Are these the people who really control Ulster now?
The realities of devolution in a difficult world have begun to sink in at Stormont. The new Programme for Government announced last week is no panacea for Northern Ireland's serious economic ills.
Cobbled together by a coalition of diversity which is the Stormont Executive and hurriedly printed in the middle of the night, the programme is no less or no more than could be hoped for in the current climate.
Northern Ireland is a minnow swimming in a hugely turbulent worldwide pool.
All the euphoria of the Good Friday Agreement, of so-called peace dividends, and of a brave new world for one of Europe's most divided communities, has crashed to Earth. The global recession means we must take the pain with little or no gain like everybody else.
We must live within the means put at our disposal by the Government in London.
Direct Rule has gone but in reality direct rule still exists. Even Sinn Fein accepts Stormont is no more "Ourselves Alone" than any other corner of the United Kingdom.
This is no bad thing because we are now seeing the spokespeople for unionism and for nationalism owning up to their responsibilities and facing the realities of life on this island rather than perpetuating myths.
London has struck one of its toughest bargains in nearly a century of funding Northern Ireland. Not a penny more is George Osborne's axiom and he has applied his tourniquet just as tightly to here as to anywhere else.
For unionists, this should be a wake-up call. The good old days of unquestioned subsidies to Stormont have gone forever. The pennies are counted in the British Treasury with little regard for history or sentiment.
For nationalists, another message emerges from the ruins of this recession. Their aspiration of a united Ireland is fast becoming a pipe-dream and needs a swift re-think. The rejection of Martin McGuinness in the presidential election should have told them that. So should the Irish Government's failure to fund a new road to north-west Ulster. So, too, should the parlous state of the Republic with 300,000 unemployed and yet another round of public spending cuts announced last week.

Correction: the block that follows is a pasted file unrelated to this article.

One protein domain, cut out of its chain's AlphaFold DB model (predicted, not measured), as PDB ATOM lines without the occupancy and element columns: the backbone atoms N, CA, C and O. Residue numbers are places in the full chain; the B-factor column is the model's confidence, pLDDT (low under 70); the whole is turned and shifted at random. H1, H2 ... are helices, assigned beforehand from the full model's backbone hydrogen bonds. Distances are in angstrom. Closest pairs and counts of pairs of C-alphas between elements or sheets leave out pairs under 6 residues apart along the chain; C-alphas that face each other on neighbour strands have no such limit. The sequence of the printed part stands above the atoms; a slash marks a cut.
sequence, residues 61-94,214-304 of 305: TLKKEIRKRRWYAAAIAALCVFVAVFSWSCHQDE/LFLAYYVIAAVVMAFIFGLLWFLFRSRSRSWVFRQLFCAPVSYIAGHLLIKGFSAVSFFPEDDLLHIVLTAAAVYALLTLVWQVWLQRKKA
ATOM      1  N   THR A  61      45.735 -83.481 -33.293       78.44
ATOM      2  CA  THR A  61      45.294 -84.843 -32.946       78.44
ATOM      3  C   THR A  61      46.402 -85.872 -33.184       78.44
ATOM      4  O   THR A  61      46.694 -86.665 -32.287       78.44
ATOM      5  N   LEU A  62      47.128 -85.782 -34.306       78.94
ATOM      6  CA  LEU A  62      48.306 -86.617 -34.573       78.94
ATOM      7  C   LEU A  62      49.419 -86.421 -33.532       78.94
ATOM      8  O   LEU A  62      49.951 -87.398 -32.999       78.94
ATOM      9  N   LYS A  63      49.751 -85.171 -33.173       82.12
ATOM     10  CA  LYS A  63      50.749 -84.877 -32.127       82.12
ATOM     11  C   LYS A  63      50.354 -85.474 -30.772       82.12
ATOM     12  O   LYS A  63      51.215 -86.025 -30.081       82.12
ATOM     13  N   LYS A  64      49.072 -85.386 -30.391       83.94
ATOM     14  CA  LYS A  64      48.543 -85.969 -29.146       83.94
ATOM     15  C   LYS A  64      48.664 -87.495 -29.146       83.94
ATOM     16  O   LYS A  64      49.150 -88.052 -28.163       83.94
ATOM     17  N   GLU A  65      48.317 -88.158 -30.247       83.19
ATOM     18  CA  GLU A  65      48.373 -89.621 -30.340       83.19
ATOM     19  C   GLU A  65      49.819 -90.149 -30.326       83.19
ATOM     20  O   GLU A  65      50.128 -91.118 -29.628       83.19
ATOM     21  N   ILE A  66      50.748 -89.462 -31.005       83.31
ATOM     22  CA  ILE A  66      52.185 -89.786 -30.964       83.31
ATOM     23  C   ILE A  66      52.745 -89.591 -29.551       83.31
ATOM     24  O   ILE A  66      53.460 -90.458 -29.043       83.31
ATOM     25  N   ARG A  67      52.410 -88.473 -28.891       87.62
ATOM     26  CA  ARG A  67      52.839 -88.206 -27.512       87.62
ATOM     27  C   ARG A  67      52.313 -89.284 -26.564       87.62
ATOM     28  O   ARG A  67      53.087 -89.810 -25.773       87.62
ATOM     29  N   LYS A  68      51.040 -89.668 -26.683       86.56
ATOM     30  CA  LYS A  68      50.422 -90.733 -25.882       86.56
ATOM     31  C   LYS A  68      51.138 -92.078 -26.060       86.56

What price the coming anniversaries of 1912 and 1916 as Northern Ireland and the Republic face the harsh economic facts of life in the 21st century? No doubt the plans are already being laid to remind us of loyalty to the British Crown on one hand and the rebellious war of Irish independence on the other.
A century on, reality is setting in across this island. The global economy has no regard for flying flags or displaying emblems. Neither pays the bill, nor stops the bailiff from Sean Quinn's door. Even Ireland's richest man bites the dust of bankruptcy while the wreckage of recession is strewn around us all.
Northern Ireland's Programme for Government is a provincial parochial document. Double-glazing 60,000 homes and offering pre-school education to three-year-olds, cutting local councils from 26 to 11 and creating a single education authority will not change the course of history be it of the 1912 or 1916 variety.
The Programme for Government shows up Northern Ireland's limitations. It may promise 25,000 jobs over the next four years but we have no surety we may lose even more.
We are at the mercy of a wider world where uncertainty is rife. One wrong move by a German Chancellor or a French President will have far more bearing on our lives than anything Peter Robinson, Martin McGuinness or Enda Kenny can do or say in the next four years
Power-sharing at Stormont was never going to be easy. The world economy has brought challenges which no one could have foreseen when the Good Friday Agreement was signed. The promise which devolution held out over Direct Rule is now tempered by the impact of a recession outside Stormont's control. The fortunes of Northern Ireland and the Republic have been tossed upside down in less than a decade by economic upheaval.
That said, Stormont still holds together. For that alone, we should all be grateful. Messrs Robinson and McGuinness have steered the ship past many an iceberg. Another long and arduous journey lies ahead, but at least the crew on board show more signs of pulling together.
Will the prison service remain Her Majesty's? Will the hunger strikers be revered at the Maze? Will the gable walls of Belfast continue to bear offensive murals? Such questions still pre-occupy some minds but they will not pay our bills.
Money - or rather the lack of it - is doing the talking above all our political differences in 2011.